Last week, Facebook announced something of a bombshell: Even after the COVID-19 pandemic subsides, the social-networking giant will allow many of its employees to work remotely on a permanent basis.
“It’s clear that COVID has changed a lot about our lives, and that certainly includes the way that most of us work,” Facebook CEO Mark Zuckerberg told employees during a staff meeting. “Coming out of this period, I expect that remote work is going to be a growing trend as well.”
Facebook employees’ ability to work from home will hinge on positive performance reviews, as well as seniority. In January 2021, the company will also adjust employees’ salaries based on cost of living; in theory, a Facebook developer based in the Midwest will earn less than a colleague based in San Francisco, even if they’re both at the same corporate rank and have similar tasks. (Who knows what Facebook will do with its massive headquarters, as seen above.)
This is a massive philosophical change from just a few years back, when Facebook offered financial incentives to employees who opted to move close to its massive Silicon Valley campus. This new embrace of remote work, though, isn’t unique to Zuckerberg’s company; Twitter, for example, announced that the majority of its employees will now work from home post-COVID.
If we’re on the verge of a massive shift toward remote work, how will that change Silicon Valley and San Francisco? For years, the area’s tech giants poured resources into assembling huge campuses designed by star architects. Their employees filled the surrounding towns and neighborhoods, which spiked housing prices and the overall cost of living. Dice’s own analysis found that the high expense of Silicon Valley could stretch even the fattest tech paycheck to the absolute breaking point. Curbed San Francisco crunched some numbers in October 2019 and found that the average one-bedroom rent in San Francisco was more than $3,000.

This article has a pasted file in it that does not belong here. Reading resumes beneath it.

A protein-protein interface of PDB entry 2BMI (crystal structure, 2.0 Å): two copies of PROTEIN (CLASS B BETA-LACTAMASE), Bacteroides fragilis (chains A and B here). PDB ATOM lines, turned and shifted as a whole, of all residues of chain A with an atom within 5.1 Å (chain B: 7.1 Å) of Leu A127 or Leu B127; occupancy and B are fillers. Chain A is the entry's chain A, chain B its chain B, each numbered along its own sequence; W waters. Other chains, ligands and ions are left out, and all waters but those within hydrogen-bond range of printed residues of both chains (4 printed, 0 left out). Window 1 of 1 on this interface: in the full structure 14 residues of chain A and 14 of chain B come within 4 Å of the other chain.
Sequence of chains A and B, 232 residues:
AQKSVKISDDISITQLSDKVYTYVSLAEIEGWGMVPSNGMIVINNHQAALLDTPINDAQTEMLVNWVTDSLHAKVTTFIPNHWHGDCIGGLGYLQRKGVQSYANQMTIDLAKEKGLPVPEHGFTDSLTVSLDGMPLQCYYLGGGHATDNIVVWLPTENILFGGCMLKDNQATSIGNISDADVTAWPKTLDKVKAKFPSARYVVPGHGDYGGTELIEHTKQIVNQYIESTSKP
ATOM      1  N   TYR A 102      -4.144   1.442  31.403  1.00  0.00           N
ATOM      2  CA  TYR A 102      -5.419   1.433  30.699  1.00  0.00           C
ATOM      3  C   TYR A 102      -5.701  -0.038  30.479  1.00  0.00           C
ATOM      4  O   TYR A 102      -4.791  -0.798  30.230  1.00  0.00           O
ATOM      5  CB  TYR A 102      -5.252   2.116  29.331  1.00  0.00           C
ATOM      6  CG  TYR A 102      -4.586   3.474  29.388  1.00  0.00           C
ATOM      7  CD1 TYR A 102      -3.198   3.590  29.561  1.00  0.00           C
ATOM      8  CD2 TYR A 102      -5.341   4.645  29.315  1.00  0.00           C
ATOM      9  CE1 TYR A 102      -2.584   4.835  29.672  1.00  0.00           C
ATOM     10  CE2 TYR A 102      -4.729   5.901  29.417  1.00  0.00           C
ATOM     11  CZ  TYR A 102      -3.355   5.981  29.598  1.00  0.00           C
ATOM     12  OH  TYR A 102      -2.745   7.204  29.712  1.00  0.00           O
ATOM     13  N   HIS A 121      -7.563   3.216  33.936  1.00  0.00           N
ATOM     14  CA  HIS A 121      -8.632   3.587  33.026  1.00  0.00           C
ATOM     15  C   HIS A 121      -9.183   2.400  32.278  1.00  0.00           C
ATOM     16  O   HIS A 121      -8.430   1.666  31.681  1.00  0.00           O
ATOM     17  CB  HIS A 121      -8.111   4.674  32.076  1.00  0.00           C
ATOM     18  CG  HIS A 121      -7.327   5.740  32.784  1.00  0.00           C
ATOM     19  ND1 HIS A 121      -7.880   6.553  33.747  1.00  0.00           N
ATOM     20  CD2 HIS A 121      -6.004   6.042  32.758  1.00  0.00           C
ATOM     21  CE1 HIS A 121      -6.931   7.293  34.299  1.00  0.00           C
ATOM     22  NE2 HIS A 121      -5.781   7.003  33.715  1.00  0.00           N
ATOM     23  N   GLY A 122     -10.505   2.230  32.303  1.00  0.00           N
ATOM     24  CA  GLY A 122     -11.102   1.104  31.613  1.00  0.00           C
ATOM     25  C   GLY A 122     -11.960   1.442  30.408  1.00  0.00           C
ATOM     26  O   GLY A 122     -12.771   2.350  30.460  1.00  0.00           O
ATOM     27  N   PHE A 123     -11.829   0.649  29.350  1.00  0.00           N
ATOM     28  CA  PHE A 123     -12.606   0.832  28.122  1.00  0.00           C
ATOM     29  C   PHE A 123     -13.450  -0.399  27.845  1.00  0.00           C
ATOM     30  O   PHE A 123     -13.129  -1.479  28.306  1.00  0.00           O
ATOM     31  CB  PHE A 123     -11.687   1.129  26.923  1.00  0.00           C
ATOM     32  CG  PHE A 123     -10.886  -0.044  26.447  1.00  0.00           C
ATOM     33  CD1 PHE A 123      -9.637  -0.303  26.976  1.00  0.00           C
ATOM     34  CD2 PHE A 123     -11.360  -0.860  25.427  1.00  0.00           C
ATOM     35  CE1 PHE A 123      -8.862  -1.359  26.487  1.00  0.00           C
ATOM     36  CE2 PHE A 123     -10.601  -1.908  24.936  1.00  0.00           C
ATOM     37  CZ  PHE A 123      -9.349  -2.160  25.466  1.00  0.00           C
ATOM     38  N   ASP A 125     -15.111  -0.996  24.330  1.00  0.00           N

If Facebook, Twitter, and, presumably, other companies begin to embrace remote work, will the cost of living fall as people begin to move from Silicon Valley and San Francisco for cheaper locales? Reports indicated that a migration of sorts had already begun before COVID-19, with many technologists deciding to try their luck in other up-and-coming tech hubs such as Salt Lake City, Raleigh, and Atlanta.
Indeed, a recent analysis of nationwide tech-job postings found that Chicago, Atlanta, Charlotte, and Austin all boasted nearly as many open positions as San Francisco. In light of that, it’s very possible that tech companies embracing remote work could only accelerate some migratory trends toward newer, smaller, cheaper tech hubs.
But that’s not to say that the death of Silicon Valley is imminent. The area boasts a variety of well-entrenched factors that could keep it a major player for decades to come, even if the number of local companies and technologists declines. It boasts clusters of universities, VC incubators, well-established companies, and a culture of innovation. In fact, one could argue that, if a culture of remote work helps depress the area’s cost of living, it could encourage young innovators and startup founders to launch a startup in Mountain View as opposed to, say, Houston.
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